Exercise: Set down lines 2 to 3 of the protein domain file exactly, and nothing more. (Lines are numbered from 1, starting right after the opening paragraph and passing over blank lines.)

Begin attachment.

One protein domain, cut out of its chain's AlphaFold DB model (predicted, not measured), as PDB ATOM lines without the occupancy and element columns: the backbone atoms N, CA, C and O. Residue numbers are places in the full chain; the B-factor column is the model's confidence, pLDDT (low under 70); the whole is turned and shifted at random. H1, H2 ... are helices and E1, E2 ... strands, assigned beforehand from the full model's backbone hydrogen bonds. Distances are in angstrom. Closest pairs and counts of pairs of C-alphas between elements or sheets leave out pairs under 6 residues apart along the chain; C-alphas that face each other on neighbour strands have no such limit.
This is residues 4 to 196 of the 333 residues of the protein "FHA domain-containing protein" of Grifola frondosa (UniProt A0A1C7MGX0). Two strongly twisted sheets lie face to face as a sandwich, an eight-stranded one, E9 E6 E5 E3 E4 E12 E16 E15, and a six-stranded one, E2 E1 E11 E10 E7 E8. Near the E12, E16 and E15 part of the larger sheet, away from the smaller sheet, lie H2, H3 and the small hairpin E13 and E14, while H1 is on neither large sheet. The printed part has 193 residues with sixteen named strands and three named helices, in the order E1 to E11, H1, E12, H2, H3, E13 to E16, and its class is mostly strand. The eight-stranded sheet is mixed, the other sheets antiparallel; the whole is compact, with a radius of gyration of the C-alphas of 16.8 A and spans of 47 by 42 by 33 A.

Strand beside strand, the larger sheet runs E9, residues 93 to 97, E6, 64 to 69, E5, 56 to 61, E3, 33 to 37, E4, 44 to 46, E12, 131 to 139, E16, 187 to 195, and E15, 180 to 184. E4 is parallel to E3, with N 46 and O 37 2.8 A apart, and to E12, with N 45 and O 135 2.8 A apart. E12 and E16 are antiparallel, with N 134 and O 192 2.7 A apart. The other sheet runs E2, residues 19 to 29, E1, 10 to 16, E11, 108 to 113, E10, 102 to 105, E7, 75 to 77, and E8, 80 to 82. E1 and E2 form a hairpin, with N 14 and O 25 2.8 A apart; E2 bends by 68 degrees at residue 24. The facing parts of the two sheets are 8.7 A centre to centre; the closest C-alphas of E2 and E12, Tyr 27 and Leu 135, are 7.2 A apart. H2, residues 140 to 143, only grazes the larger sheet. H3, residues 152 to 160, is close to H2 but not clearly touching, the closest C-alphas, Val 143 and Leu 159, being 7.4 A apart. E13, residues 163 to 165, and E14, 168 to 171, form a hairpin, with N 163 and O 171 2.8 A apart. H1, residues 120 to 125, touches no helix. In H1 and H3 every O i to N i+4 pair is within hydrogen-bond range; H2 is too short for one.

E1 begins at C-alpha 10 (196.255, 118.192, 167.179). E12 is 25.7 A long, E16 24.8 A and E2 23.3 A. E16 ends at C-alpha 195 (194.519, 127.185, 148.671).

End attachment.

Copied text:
Strand beside strand, the larger sheet runs E9, residues 93 to 97, E6, 64 to 69, E5, 56 to 61, E3, 33 to 37, E4, 44 to 46, E12, 131 to 139, E16, 187 to 195, and E15, 180 to 184. E4 is parallel to E3, with N 46 and O 37 2.8 A apart, and to E12, with N 45 and O 135 2.8 A apart. E12 and E16 are antiparallel, with N 134 and O 192 2.7 A apart. The other sheet runs E2, residues 19 to 29, E1, 10 to 16, E11, 108 to 113, E10, 102 to 105, E7, 75 to 77, and E8, 80 to 82. E1 and E2 form a hairpin, with N 14 and O 25 2.8 A apart; E2 bends by 68 degrees at residue 24. The facing parts of the two sheets are 8.7 A centre to centre; the closest C-alphas of E2 and E12, Tyr 27 and Leu 135, are 7.2 A apart. H2, residues 140 to 143, only grazes the larger sheet. H3, residues 152 to 160, is close to H2 but not clearly touching, the closest C-alphas, Val 143 and Leu 159, being 7.4 A apart. E13, residues 163 to 165, and E14, 168 to 171, form a hairpin, with N 163 and O 171 2.8 A apart. H1, residues 120 to 125, touches no helix. In H1 and H3 every O i to N i+4 pair is within hydrogen-bond range; H2 is too short for one.

E1 begins at C-alpha 10 (196.255, 118.192, 167.179). E12 is 25.7 A long, E16 24.8 A and E2 23.3 A. E16 ends at C-alpha 195 (194.519, 127.185, 148.671).